Why I Am Raising Tech-Free Kids
Kids love everything shiny and new… or wait. Is that adults? Either way, kids do not have that little voice that says, “That’s enough. Time to do something else.” All they have is a “go” switch. As adults and especially as parents, it is our job to turn that focus onto constructive things. Technology has enabled us to teach our kids things about the world that we did not find out until we were adults. However, just because technology allows for so many good things, it does not mean that kids should be allowed unbridled access to all things tech. In our family, technology is a side thought. It is the last thing to gain access to after all responsibilities are taken care of. For us, this looks like:
No technology during the week. This includes iPads, computers, TV, movies, video games, etc. During the school week, the only time they are allowed near a screen is if it is necessary for homework, and then, they are not to access other websites or any other type of tech after homework is over.
They can use their iPads, tv, etc. during the weekend IF they get all A’s and B’s on homework, tests, quizzes, or anything else. If they receive a C or below, they do not get their tech during the weekend.
They can only get on their tech after all chores are done on the weekends.
Their phone are just that: phones. There are no apps or social media downloaded there. There is no internet use on the phone. Get them into the habit of going to one location for games and one for internet. You do not want them to have unlimited access to apps all of the time. Plus, if there are no apps on the phone, you do not need to regulate its usage.
They all play 2 or 3 competitive (AAU or national level) sports. They can only use the tech when they are on their way to games or after games. They are not allowed to play 1 hour before each game to get their minds ready to play.
They have no tech in their rooms at night. They turn in iPads and phones before bed.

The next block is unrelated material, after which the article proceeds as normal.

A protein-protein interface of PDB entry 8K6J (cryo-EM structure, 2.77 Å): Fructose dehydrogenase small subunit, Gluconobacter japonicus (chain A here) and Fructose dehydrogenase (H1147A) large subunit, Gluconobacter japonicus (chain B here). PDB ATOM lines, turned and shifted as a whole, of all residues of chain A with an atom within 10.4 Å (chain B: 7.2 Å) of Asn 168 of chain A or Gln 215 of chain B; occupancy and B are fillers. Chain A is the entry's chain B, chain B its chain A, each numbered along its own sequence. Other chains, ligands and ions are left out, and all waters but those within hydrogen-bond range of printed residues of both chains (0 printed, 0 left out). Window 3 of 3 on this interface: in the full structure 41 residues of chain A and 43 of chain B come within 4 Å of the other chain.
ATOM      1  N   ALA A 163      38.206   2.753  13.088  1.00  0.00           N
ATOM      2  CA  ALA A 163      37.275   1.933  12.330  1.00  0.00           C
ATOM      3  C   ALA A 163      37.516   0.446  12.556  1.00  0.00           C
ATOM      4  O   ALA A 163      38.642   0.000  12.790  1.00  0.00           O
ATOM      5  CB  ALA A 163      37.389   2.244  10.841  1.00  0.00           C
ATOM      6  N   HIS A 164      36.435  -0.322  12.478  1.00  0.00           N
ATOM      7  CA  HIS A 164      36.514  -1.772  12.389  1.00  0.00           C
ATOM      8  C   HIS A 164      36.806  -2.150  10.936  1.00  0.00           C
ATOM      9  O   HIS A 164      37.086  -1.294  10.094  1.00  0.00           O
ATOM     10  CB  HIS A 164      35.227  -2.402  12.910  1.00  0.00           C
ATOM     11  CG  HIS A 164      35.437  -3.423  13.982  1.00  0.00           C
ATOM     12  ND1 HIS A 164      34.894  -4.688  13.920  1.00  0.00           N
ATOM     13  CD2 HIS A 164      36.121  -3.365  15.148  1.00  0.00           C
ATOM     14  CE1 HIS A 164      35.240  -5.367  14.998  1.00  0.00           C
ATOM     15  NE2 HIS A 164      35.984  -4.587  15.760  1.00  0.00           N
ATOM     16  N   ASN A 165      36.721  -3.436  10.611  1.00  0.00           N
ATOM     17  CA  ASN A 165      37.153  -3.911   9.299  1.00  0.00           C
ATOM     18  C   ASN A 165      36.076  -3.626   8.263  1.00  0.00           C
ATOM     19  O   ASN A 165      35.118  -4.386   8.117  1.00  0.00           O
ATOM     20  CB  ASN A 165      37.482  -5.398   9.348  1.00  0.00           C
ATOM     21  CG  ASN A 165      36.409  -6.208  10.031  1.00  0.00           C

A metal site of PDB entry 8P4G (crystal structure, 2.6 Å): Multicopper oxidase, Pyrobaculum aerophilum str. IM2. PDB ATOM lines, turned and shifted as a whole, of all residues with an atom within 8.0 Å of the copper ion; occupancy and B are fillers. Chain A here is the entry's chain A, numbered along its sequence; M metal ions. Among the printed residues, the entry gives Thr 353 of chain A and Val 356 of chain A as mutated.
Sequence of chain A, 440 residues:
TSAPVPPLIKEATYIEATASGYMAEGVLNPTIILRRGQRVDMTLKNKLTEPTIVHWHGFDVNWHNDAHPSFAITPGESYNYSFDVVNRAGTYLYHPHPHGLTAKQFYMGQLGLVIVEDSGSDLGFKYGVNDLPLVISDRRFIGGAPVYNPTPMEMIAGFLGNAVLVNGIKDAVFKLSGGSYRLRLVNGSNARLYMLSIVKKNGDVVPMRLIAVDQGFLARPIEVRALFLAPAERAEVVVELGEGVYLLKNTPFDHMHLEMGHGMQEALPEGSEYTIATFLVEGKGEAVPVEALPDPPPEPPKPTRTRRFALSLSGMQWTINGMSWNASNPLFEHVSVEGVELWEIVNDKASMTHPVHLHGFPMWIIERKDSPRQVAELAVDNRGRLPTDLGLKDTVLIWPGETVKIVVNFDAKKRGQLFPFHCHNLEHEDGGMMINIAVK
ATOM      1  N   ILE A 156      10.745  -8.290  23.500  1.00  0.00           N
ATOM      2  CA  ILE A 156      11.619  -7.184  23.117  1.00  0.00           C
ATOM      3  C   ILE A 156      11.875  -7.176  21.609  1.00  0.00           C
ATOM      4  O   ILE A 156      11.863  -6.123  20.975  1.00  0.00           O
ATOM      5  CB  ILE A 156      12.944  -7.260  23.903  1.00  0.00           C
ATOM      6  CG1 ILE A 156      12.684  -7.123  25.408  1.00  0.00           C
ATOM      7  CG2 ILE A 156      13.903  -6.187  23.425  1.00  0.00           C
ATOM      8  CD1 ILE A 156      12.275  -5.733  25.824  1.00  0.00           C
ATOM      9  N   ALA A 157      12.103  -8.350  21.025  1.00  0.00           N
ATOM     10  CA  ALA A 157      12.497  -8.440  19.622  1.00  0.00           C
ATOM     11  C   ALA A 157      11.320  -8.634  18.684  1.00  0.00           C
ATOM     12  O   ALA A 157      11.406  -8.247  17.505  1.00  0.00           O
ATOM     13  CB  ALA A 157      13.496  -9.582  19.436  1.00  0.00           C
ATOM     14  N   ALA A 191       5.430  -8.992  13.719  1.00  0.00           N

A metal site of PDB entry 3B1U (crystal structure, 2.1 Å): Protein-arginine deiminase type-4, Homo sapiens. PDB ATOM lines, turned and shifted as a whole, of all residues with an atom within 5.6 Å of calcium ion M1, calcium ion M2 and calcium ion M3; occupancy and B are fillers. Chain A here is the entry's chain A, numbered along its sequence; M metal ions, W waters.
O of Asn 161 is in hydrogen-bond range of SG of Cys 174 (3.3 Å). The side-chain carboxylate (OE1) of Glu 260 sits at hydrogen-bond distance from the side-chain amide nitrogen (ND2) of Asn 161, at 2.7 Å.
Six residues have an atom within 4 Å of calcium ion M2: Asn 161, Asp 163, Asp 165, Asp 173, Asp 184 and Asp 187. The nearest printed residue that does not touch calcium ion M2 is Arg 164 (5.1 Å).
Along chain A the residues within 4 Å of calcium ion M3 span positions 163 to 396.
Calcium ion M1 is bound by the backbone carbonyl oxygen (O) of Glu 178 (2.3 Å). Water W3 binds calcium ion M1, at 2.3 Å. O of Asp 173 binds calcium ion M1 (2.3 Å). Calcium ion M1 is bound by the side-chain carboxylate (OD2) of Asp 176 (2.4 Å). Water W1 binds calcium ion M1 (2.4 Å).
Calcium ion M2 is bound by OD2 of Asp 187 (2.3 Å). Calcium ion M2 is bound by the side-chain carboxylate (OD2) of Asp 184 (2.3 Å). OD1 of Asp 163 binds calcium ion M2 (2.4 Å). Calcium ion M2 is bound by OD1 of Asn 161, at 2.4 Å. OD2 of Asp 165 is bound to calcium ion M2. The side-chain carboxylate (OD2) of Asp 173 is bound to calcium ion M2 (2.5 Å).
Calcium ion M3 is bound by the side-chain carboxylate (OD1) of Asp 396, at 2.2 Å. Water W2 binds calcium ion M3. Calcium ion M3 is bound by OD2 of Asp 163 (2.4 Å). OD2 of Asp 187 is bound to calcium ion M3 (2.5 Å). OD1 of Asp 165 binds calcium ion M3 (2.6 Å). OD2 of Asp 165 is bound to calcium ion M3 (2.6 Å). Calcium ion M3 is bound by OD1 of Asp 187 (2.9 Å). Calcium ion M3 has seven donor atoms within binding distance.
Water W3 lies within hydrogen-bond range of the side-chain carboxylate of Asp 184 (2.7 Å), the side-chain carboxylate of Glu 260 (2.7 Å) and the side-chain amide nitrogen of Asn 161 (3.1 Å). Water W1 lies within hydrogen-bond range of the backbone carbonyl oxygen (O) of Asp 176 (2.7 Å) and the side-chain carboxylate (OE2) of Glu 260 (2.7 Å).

They have no access to YouTube. This has been banned for 2 1/2 years because there is absolutely no way to ban access to bad content. Instead of coming up behind them and looking at search history, it was simpler to ban it all together. My daughter thought she could sneak YouTube last summer and promptly lost her iPad for the entire summer on the first day of summer. She did not use her iPad until after the first week of school in August.
If any of the above criteria is not met, they lose all tech for that weekend.
There are no “addictive” games installed. This includes Roblox and especially Fortnight. There is nothing good coming from a child being addicted to a game, and it saddens me when I hear so many parents laughing that their child just can’t stop playing it, even at night. Also, they do not have any games with chat features. They do not need to be chatting with strangers.
They have no social media whatsoever. I have seen no articles where social media is good for kids or their self-esteem.
They are not allowed to download games that are rated 12+ unless we approve it via the App Store. There is actually a setting on the iPads where you can regulate allowable ratings for apps.
All of this sounds like a lot: it was to us at first. However, getting the kids out of the habit of automatically getting on their iPad or turning on the TV when they come home is worth it. Our children would prefer to stay inside and watch anime for 12 hours, but we force them out of that habit. We purchased them cruising bikes and they go outside of the house often. They know where their friends live and ride their bikes over there. One of our kids is a favorite at the country clubhouse where we live. They know him by name, and he knows what days they are having parties to get free food. They never would know what is around them or available to them if you do not force them out. Now our kids (11, 10, 9) see other kids who can’t get off of their devices and speak about how bad it looks. They also know that while those kids are playing games or watching movies, they could be perfecting their craft- whether that is sports, legos, building, or literally anything other than playing video games. It also allows the kids to actually enjoy their iPads when they finally get to use them, because they know it was a job well done.
If you don’t know where to begin, cut it all out. Just stop everything and slowly reintroduce. There is a reason that Steve Jobs, who invented the iPad, did not allow his own children to have one. There is a reason why Silicon Valley executives are raising tech-free kids. It is a lot. There are a lot of things vying for your children’s attention. Knowing where to put your focus is a skill that many adults have not mastered. Help your children master their focus by showing them where to put it. Do not tempt your kids. The devices are made to be addicting. Set your kids up for success by doing the hard thing now. Your kids need it.